Observation Point Trail
This stunning hike brings trekkers to the most scenic viewpoint that can be found in Zion National Park – Observation Point. Towering above the entire Zion Canyon, this route is longer, harder, and less crowded than the famous Angel’s Landing, making it a true gem of a hike.
IMPORTANT: This trail is currently closed due to rockfall damage that took place in August of 2019. It will reopen after repairs, but the time is still unknown.
To get to the Observation Point Trailhead, enter Zion National Park from the town of Springdale. If possible, park near the visitors centre just past the park gates. If that lot is full, park in the town of Springdale and get the free shuttle bus to the visitors centre. From the visitors centre take the other free shuttle bus into Zion Canyon. For most of the year the canyon is not open to public vehicles. Exit the bus at the Weeping Rock bus stop.
|When to do|
Spring and Fall, avoid summer heat
Along East Rim Trail
Out and back
Observation Point Trail
Observation Point Trail Description
From the bus stop find the small parking lot on the right side of the road, which will be the same side you got off the bus. Here you will find the pit toilet and some trash bins. Cross a small footbridge to find the trailhead signs as well as a fork. Continue to the right here and begin the climb.
The first part of this hike is just pure switchbacks making their way up the canyon wall. These have been blasted into the sandstone slick rock, and it was obvious that when the trail was first created it was paved. Now the pavement is quite cracked and doesn’t detract too much from the wilderness aesthetics! This path is extremely well leveled, making the challenging ascent that much more pleasant.
You will shortly reach the first junction for Hidden Canyon, about halfway up this first set of switchbacks. Turn left here towards observation point and continue to slog upwards. Looking back you will be able to see the Big Bend in the river, as well as a fantastic aspect of Angel’s Landing (the sheer cliff-lined tower extending from the main canyon walls).
Finally you will crest a small ridge and stop climbing. You will enter a series of narrow canyons, which are typically shaded for most of the day. This is a nice place to take a break, as the area by the canyons is usually quite cool. As you continue hiking you will exit the cool shade and enter a sun exposed traverse, leading deeper into this sunken valley.
Around this point, you may come to a very unusual realization. From the bottom of the canyon, the sheer cliffs seemed to be lining mountains, and even if you didn’t express that outright, that is most likely what your brain was thinking subconsciously. After gaining so much elevation, however, you will be able to see the flat planes sweeping out from the tops of the cliffs. The reality that these are canyon walls you have been looking at all this time really hits home, and you appreciate the power of the Virgin River for having carved out this unbelievable wonder of nature.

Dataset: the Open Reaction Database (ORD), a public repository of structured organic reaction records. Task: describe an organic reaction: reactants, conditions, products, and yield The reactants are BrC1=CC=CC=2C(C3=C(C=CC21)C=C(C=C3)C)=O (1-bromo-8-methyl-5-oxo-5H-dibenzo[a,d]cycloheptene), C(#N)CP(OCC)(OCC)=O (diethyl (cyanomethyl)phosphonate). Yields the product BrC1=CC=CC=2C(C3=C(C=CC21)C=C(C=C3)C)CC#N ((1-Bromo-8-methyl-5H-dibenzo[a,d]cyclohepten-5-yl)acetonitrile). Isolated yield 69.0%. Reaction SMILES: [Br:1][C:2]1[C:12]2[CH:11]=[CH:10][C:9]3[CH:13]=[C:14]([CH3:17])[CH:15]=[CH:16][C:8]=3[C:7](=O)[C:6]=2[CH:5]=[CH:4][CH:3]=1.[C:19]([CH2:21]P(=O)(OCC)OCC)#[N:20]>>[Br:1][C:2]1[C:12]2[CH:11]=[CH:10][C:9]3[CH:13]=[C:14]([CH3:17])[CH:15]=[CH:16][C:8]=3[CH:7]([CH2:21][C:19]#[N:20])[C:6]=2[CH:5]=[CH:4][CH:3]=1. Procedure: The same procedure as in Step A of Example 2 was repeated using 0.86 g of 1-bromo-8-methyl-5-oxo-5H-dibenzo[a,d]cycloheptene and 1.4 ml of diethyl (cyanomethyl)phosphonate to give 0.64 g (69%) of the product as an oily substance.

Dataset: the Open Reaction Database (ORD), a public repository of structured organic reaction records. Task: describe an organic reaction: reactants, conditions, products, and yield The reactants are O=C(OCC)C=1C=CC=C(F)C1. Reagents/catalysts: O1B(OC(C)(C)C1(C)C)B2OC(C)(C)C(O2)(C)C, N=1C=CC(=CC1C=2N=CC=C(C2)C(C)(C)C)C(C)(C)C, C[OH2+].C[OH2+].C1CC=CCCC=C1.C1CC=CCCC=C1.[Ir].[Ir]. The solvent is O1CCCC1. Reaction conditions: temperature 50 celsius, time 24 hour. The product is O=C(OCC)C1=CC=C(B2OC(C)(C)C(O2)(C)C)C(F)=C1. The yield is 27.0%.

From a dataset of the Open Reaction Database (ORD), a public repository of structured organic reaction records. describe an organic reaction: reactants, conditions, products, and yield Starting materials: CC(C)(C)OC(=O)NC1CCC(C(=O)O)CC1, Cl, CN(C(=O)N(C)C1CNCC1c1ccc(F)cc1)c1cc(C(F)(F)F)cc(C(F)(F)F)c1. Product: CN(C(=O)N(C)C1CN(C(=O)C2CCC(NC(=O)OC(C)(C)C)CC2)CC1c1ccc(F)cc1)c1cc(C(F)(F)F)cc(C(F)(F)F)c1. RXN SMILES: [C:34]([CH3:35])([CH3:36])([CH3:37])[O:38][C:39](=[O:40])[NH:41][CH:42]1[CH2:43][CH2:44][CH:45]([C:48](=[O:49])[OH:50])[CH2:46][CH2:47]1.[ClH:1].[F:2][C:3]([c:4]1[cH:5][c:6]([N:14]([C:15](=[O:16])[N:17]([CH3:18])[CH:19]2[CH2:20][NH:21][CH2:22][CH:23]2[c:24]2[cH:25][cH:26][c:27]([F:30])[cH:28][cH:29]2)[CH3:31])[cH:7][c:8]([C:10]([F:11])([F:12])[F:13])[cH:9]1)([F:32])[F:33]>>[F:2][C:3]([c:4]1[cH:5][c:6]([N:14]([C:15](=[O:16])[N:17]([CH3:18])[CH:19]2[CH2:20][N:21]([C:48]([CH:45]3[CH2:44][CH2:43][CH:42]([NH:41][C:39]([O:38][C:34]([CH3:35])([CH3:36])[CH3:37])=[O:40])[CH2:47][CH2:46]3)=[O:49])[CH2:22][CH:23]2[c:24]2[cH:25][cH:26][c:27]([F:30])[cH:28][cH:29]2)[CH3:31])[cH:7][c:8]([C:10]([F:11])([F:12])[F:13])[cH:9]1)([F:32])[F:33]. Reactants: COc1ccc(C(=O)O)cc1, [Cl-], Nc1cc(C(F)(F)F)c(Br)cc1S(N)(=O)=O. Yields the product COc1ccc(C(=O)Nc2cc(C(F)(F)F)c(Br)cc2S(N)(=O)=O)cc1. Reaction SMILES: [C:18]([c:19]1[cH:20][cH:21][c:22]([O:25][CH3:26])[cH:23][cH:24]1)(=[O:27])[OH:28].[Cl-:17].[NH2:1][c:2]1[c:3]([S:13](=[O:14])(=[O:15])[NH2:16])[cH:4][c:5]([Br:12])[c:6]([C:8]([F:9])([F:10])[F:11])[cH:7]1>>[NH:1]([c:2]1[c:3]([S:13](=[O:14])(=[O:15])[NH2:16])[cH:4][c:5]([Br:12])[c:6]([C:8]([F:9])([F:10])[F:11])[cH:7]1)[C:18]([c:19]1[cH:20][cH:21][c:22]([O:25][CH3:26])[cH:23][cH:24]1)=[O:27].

The trail will start to veer left and switchback again. You will pass by another junction for the East Rim Trail; turn left again to stay towards Observation Point. After switchbacking for quite a distance further, you will reach the top of this set and turn left again. Here your final objective is painfully obvious – the clear point around the cirque of rock that extends around to your right. You will traverse around this cliff-lined cirque, slowly gaining a moderate amount of elevation.
Finally you will reach the sandy beginning of the point and hike the last 0.5mi or so of the flat trail. From the point you will have magnificent views of Zion Canyon. Most of the best photos you see of this park are taken at this very spot. Early in the morning the beautiful dawn sun strikes the right (west) canyon walls, and by 11 am or so, the entire canyon is illuminated. Angel’s Landing looks tiny from your perch, as do the shuttle buses running up and down the road. Rest here awhile, soaking in the views, then return the way you came.
Frequently asked questions about Observation Point Trail
How long is the Observation Point Hike?
With an overall distance of 7.9mi, this out-and-back hiking route is a moderate length adventure that you should be able to complete in 4-5 hours, depending on pace and rest breaks.
How difficult is the Observation Point Trail?
Although this route features a fair bit of uphill hiking (2936ft), this is largely spread throughout the many well-maintained switchbacks that characterize the route. This makes for a tough but pleasant hike that is moderate in difficulty.
Can you see Angels Landing from Observation Point?
While both of these scenic lookouts offer amazing views over Zion Canyon, Observation Point actually stands 730ft above Angel’s Landing. This means that you will not only be able to spot Angel’s Landing, but will have an even better view of the canyon itself.
Find other spectacular hikes in Zion:
Don't make coffee at camp before the hike; wake up early and catch one of the first buses to beat the heat and crowds, then make coffee at the top!
Try combining this hike with Hidden Canyon for a longer excursion.
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